You might think that your auto insurance is simple. You have a deductible, insurance covers most things that might happen to your car, and mostly don’t worry about the rest.
However, your premiums depend on your driving record. Two people with exactly the same car in the exact same town could have wildly different auto insurance premiums because one of them may have one or several accidents on their record.
Let’s remove some of the mystery around how insurance companies review accidents and which ones affect your insurance premiums.
There are technically three types of insurance claims. Almost anything that can happen to your car will fall into one of these categories.
There are some states that are called “no-fault” states, which means the driver or drivers who are party to a vehicle accident submit a claim to their insurance, and the fault is not a factor in the claim. The upside to this system is lower litigation, however medical expense coverage in accidents where one driver is clearly at fault may only be limited to the amount in each driver’s insurance policy.
If you are deemed at fault, you can generally expect your insurance premiums to increase. Single accidents may not necessarily cause huge increases, but some insurance companies may increase annual premiums by up to $800, or $67 per month.
Another name for an at-fault accident is a “chargeable” accident. Insurance companies typically have a rule that, if you’re at least 50% at fault or caused a certain amount in damage, it is a chargeable accident, and it will certainly affect your premiums or even cause the insurance company to drop your policy entirely as too risky.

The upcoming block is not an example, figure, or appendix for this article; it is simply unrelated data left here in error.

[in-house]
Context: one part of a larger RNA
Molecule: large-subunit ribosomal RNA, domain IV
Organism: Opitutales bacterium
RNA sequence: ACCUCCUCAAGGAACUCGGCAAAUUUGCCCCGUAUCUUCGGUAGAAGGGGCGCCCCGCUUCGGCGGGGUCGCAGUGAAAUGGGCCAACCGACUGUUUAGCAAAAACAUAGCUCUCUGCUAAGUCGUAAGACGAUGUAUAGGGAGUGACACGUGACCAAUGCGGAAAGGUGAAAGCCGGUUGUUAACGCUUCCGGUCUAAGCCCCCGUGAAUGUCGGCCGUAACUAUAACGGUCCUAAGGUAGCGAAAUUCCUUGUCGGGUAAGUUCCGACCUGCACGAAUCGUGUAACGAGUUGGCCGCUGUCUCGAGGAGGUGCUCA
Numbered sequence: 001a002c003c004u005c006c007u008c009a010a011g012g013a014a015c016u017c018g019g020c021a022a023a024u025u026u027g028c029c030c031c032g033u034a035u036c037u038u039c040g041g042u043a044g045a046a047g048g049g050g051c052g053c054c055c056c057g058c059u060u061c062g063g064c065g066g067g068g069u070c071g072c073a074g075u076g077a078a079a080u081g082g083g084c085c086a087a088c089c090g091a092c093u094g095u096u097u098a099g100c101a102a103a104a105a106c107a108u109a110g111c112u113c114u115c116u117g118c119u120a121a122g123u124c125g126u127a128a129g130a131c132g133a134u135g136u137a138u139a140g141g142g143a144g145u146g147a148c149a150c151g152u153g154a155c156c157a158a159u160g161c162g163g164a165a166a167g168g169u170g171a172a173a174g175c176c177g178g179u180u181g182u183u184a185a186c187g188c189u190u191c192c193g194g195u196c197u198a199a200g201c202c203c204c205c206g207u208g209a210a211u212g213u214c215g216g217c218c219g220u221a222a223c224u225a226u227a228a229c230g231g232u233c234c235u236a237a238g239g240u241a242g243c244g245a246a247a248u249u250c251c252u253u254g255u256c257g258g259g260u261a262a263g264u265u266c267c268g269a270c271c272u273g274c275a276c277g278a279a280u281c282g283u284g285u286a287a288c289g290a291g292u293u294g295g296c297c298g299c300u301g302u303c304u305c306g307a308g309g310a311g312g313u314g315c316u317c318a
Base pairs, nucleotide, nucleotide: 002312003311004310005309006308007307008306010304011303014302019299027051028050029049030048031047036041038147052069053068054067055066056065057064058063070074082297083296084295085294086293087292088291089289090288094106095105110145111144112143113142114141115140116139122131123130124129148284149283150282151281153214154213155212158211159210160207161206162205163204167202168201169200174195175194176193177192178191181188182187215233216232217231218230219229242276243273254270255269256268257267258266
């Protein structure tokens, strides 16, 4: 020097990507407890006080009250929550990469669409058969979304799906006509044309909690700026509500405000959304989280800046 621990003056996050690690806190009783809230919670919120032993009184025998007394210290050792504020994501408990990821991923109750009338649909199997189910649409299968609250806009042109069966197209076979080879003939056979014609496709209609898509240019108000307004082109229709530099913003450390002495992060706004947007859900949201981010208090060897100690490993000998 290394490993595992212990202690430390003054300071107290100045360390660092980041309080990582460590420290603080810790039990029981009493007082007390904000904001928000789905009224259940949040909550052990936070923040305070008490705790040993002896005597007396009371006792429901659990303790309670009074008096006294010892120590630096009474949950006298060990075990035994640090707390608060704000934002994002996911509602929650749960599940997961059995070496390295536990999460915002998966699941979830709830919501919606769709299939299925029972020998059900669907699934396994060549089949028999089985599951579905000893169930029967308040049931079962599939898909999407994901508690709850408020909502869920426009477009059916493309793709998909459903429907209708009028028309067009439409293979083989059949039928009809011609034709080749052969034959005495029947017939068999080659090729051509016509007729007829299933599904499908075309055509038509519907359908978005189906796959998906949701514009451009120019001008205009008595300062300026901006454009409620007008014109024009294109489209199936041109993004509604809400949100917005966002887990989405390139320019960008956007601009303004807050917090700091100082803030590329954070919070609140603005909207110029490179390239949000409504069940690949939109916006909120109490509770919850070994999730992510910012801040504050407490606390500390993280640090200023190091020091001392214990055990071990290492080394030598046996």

There are specific cases where your vehicle may be damaged, but you are not only not-at-fault but also may not see your premiums go up.
If you were in an accident and were not at fault, make sure you have either a police report the clarifies you were not at fault, the other driver’s insurance company accepts fault, or the driver provides a written statements saying they accept fault.
While not every insurance company has an accident forgiveness policy, some do and you should check your policy to find out what the specifics are. Some states don’t even allow accident forgiveness.
The policy might revert if you have only one accident on a policy and a specific amount of time has passed without any reported incidents – meaning accidents or moving traffic violations – within a certain period of time, usually three to five years.
Getting into an accident is certainly no fun, especially if you were injured in the accident. Be sure to fully understand your policy and what is covered before going for a drive because there may be specific steps you must take if you’re in an accident, and missing one of those steps could cause big issues when you submit a claim.